You can capitalise on this by ensuring that you provide the best service possible, and asking your clients to spread the word about you and tell their peers. You can also flip this on its head by asking for your clients to recommend any peers they have who might be in need of security services to you, so that you can get in touch with them and introduce yourself.


5. Hiring security staff

When you start your own security business, you might choose to carry out each contract as a security professional yourself – however, as you grow, it’s likely that you’ll need to employ staff so that your business can take on multiple contracts and provide a thorough service.

Try the following tips to find candidates:

  • Contact a local security training school and ask that they share your vacancy among alumni or recommend students to you
  • Post a detailed job profile on your website, providing your contact details so candidates can apply
  • Post the vacancy to online job seeking websites, such as Indeed or Reed
  • Ask friends, family and industry peers whether they know anyone who’d be interested in the role

If paying a permanent salary is too significant an outlay for your business, hiring staff on a freelance basis or subcontracting staff from another security company is a more affordable option for finding staff to help you fulfill a contract.

The qualities you’ll look for in a candidate will depend on the nature of the role you’re looking to fill and the jobs they’ll be working on, but in general, a good security candidate will have:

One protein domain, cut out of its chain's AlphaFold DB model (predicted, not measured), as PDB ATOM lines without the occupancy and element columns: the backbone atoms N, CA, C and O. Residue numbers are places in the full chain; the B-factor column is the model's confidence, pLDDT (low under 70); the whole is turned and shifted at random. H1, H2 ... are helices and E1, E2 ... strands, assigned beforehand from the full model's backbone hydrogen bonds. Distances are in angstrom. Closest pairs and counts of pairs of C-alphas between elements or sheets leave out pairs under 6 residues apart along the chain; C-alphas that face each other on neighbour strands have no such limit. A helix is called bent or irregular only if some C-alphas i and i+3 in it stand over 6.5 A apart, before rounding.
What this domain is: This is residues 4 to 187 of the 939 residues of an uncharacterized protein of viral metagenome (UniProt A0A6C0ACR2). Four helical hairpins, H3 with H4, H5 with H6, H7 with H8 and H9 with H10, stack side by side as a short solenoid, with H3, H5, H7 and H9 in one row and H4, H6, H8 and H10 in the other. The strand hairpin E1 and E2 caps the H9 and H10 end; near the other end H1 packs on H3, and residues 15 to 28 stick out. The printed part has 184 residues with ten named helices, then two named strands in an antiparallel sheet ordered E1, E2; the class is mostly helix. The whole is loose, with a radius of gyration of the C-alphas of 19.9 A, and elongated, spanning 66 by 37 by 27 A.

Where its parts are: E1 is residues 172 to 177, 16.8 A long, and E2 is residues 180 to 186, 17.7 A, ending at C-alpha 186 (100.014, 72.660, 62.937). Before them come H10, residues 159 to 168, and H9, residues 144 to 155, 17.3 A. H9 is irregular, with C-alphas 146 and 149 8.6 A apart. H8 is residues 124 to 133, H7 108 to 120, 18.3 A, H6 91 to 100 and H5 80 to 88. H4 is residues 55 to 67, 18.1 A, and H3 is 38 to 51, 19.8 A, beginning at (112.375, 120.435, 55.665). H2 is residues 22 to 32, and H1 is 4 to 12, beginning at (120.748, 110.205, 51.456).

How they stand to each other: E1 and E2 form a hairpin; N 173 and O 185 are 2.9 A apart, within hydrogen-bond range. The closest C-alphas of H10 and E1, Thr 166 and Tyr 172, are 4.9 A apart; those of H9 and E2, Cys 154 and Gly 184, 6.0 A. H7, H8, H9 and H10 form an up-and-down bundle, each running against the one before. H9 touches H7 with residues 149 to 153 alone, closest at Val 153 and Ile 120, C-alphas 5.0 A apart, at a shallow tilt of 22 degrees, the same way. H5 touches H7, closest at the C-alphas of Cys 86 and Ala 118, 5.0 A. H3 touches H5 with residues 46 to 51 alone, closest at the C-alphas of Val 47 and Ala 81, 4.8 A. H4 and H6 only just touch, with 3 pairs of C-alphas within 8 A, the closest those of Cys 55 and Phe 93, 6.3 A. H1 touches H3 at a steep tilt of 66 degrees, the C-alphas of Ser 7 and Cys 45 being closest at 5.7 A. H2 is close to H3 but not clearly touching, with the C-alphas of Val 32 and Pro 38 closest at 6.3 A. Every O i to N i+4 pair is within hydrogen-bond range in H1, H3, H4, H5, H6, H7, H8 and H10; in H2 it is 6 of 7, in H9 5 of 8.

• A clean criminal background (you’ll need to screen and vet any employees according to the British Standards Institution’s BS7858 standard).
  • The appropriate SIA qualifications and licenses.
  • Good interpersonal skills and professional conduct. They should be friendly and approachable, but also possess the confidence to make fast decisions, stick to their guns and exercise authority over other people (though how important this is to you will depend on the type of role you’ll have them doing).
  • The ability to write clearly and accurately – security officers will often need to write comprehensive reports following jobs.
  • Experience in performing the security service that you’re hiring them for, and the capability to use any specific equipment or technology that they’ll need to use.

What’s next?

Now you know the initial first steps to take in order to start a private security business, we hope that you feel inspired to get going, and confident that you can make a success of it.

Security is a busy, competitive industry, but by providing a reliable, successful and friendly service to your clients, you can stand out from the crowd. Good luck!